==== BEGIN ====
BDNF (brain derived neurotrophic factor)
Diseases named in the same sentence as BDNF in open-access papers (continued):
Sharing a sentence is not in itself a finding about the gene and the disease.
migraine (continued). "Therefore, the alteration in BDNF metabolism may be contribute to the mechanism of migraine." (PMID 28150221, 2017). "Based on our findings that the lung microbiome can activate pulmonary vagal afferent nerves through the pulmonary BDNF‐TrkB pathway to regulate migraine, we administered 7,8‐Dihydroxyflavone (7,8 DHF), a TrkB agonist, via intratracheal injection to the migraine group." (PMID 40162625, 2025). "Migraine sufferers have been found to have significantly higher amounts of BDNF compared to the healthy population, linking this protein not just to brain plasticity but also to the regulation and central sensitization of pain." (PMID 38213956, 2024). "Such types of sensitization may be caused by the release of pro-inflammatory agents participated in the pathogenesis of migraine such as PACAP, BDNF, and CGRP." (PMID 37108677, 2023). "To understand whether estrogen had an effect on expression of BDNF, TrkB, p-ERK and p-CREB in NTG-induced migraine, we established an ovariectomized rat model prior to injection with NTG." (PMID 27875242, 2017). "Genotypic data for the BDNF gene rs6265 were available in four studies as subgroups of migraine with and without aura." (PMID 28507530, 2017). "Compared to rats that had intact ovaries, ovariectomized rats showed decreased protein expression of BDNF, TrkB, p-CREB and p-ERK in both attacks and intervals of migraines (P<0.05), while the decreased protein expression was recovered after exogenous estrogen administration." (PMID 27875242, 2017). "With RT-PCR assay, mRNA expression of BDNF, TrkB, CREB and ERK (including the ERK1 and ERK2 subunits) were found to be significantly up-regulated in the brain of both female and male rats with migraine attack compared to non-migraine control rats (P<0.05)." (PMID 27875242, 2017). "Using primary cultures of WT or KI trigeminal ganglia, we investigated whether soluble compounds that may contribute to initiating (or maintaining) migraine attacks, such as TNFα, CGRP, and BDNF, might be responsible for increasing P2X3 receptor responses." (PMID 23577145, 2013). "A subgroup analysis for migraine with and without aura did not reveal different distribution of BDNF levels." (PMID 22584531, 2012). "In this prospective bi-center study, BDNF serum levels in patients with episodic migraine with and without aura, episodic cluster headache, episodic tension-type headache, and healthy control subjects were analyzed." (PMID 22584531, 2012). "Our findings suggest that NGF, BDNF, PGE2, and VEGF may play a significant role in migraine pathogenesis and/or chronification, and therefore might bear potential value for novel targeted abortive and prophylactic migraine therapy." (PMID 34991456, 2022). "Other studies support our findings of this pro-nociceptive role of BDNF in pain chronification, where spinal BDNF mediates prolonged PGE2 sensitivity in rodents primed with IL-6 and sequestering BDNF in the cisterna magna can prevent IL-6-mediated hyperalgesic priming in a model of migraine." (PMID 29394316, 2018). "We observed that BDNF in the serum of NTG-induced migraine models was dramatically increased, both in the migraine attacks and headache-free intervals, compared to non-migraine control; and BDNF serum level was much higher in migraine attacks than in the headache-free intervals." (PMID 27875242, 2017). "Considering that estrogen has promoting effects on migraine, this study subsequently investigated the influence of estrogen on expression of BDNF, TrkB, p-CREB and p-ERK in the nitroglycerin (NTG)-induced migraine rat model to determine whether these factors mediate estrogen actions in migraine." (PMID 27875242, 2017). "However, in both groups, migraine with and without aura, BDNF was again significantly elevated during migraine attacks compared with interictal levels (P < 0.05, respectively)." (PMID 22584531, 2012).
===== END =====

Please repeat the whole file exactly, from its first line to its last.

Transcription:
BDNF (brain derived neurotrophic factor)
Diseases named in the same sentence as BDNF in open-access papers (continued):
Sharing a sentence is not in itself a finding about the gene and the disease.
migraine (continued). "Therefore, the alteration in BDNF metabolism may be contribute to the mechanism of migraine." (PMID 28150221, 2017). "Based on our findings that the lung microbiome can activate pulmonary vagal afferent nerves through the pulmonary BDNF‐TrkB pathway to regulate migraine, we administered 7,8‐Dihydroxyflavone (7,8 DHF), a TrkB agonist, via intratracheal injection to the migraine group." (PMID 40162625, 2025). "Migraine sufferers have been found to have significantly higher amounts of BDNF compared to the healthy population, linking this protein not just to brain plasticity but also to the regulation and central sensitization of pain." (PMID 38213956, 2024). "Such types of sensitization may be caused by the release of pro-inflammatory agents participated in the pathogenesis of migraine such as PACAP, BDNF, and CGRP." (PMID 37108677, 2023). "To understand whether estrogen had an effect on expression of BDNF, TrkB, p-ERK and p-CREB in NTG-induced migraine, we established an ovariectomized rat model prior to injection with NTG." (PMID 27875242, 2017). "Genotypic data for the BDNF gene rs6265 were available in four studies as subgroups of migraine with and without aura." (PMID 28507530, 2017). "Compared to rats that had intact ovaries, ovariectomized rats showed decreased protein expression of BDNF, TrkB, p-CREB and p-ERK in both attacks and intervals of migraines (P<0.05), while the decreased protein expression was recovered after exogenous estrogen administration." (PMID 27875242, 2017). "With RT-PCR assay, mRNA expression of BDNF, TrkB, CREB and ERK (including the ERK1 and ERK2 subunits) were found to be significantly up-regulated in the brain of both female and male rats with migraine attack compared to non-migraine control rats (P<0.05)." (PMID 27875242, 2017). "Using primary cultures of WT or KI trigeminal ganglia, we investigated whether soluble compounds that may contribute to initiating (or maintaining) migraine attacks, such as TNFα, CGRP, and BDNF, might be responsible for increasing P2X3 receptor responses." (PMID 23577145, 2013). "A subgroup analysis for migraine with and without aura did not reveal different distribution of BDNF levels." (PMID 22584531, 2012). "In this prospective bi-center study, BDNF serum levels in patients with episodic migraine with and without aura, episodic cluster headache, episodic tension-type headache, and healthy control subjects were analyzed." (PMID 22584531, 2012). "Our findings suggest that NGF, BDNF, PGE2, and VEGF may play a significant role in migraine pathogenesis and/or chronification, and therefore might bear potential value for novel targeted abortive and prophylactic migraine therapy." (PMID 34991456, 2022). "Other studies support our findings of this pro-nociceptive role of BDNF in pain chronification, where spinal BDNF mediates prolonged PGE2 sensitivity in rodents primed with IL-6 and sequestering BDNF in the cisterna magna can prevent IL-6-mediated hyperalgesic priming in a model of migraine." (PMID 29394316, 2018). "We observed that BDNF in the serum of NTG-induced migraine models was dramatically increased, both in the migraine attacks and headache-free intervals, compared to non-migraine control; and BDNF serum level was much higher in migraine attacks than in the headache-free intervals." (PMID 27875242, 2017). "Considering that estrogen has promoting effects on migraine, this study subsequently investigated the influence of estrogen on expression of BDNF, TrkB, p-CREB and p-ERK in the nitroglycerin (NTG)-induced migraine rat model to determine whether these factors mediate estrogen actions in migraine." (PMID 27875242, 2017). "However, in both groups, migraine with and without aura, BDNF was again significantly elevated during migraine attacks compared with interictal levels (P < 0.05, respectively)." (PMID 22584531, 2012).